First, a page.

Ute E Schmidt

Ute E. Schmidt

Senior Consultant

Supporting children in Dicou – ‘our village’ in Haiti

Healthcare is very close to our hearts, it is at the core of our business and the centre of our corporate social responsibility approach

Studies show that health is most effectively improved through education1,2, even more so than via research and medical therapy. Educating children and families about healthcare, nutrition and hygiene encourages them to protect themselves against infections and other serious diseases, thereby reducing the number of affected people.3

The most effective approach in carrying this through lies in collaborating with experienced organisations that have an established infrastructure in the global healthcare system and also know people and cultures firsthand.3

Embracing this opportunity, we have joined forces with Kindernothilfe e.V., (German for “supporting children in need”) one of the largest non-governmental organisations for development cooperation in Germany. For over 50 years the charity has sought to improve living conditions in a sustainable manner and believes that children have, amongst others, a right to food, medical care and quality education.

infill is committed to supporting a small mountain area in Haiti including a small village called Dicou over the next few years. Our aim is to improve the conditions of 600 children and their families who live in extreme poverty on a sustainable basis.

Poverty there frequently forces parents to send away their children in the hope that they will find a better life in the cities. Reality often looks different and instead of going to school, the children may be forced to do heavy housework for the families they live with in return for little food and a space to sleep on the floor.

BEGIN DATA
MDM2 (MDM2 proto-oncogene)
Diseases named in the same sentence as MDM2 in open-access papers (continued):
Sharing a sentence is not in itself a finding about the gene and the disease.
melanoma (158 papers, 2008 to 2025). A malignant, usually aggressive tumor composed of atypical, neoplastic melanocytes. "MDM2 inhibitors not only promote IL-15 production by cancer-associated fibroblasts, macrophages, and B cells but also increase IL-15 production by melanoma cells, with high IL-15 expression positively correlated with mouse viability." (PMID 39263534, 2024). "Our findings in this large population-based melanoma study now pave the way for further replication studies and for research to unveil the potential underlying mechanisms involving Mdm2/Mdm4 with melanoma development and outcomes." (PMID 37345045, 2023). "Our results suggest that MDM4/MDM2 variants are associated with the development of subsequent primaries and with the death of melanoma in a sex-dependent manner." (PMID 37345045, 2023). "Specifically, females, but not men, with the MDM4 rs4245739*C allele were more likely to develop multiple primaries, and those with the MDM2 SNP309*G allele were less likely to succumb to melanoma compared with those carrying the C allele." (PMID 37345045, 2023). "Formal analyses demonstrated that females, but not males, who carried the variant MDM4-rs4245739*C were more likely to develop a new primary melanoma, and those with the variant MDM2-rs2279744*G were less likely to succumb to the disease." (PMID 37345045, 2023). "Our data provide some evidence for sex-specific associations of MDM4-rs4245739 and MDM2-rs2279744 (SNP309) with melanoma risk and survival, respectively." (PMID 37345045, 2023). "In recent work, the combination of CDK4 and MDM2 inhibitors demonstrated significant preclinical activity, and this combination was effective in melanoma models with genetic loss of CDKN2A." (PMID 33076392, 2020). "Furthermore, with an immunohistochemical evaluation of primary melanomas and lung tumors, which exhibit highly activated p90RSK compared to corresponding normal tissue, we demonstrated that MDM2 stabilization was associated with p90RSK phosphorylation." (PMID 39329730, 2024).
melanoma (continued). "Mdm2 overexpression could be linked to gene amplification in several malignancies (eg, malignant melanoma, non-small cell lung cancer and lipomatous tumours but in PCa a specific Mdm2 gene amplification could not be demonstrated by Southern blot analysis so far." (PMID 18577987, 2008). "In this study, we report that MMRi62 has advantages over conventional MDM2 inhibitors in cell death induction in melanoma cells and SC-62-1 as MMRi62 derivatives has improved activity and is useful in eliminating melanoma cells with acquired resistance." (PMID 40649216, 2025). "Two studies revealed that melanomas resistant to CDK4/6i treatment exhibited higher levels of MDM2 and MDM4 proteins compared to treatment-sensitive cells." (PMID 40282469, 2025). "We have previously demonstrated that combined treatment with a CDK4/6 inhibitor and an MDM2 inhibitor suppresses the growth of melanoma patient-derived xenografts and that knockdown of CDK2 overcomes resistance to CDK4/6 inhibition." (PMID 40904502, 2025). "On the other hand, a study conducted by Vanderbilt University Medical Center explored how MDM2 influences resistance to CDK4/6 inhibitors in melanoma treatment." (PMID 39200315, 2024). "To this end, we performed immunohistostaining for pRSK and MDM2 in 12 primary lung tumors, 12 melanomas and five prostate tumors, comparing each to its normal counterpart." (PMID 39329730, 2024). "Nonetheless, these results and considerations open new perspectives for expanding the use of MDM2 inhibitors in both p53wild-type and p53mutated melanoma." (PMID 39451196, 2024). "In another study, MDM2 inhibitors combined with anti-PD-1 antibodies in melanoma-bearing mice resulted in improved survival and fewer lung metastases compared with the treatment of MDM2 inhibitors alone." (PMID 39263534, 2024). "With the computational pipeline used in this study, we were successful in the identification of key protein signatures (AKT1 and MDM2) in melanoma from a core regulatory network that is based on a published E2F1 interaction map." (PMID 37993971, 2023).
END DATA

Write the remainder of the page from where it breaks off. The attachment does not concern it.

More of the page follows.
Kindernothilfe e.V. has been working with organisations on the ground to improve poverty and access to schooling. The initiative enables people in Dicou to have access to education – by providing wages for teachers and learning materials for the communal school as well as sponsoring an adult literacy programme. The school grows food in its own garden for the daily school dinners that are offered to the pupils for free. So the children receive better nutrition while learning about sustainable farming at the same time. By also providing the villagers with basic hygiene facilities, medication and first aid utensils, we hope that life in Dicou can be improved not only now, but for future generations to come.

Watch this site for further news from the village.

  1. Organisation for Economic Co-operation and Development: www1.oecd.org/edu/innovation-education/37425753.pdf
  2. National Bureau of Economic Research; Education and Health: Evaluating Theories and Evidence: http://www.nber.org/papers/w12352.pdf
  3. SWR3 podcast; Interview with Prof Detlev Ganten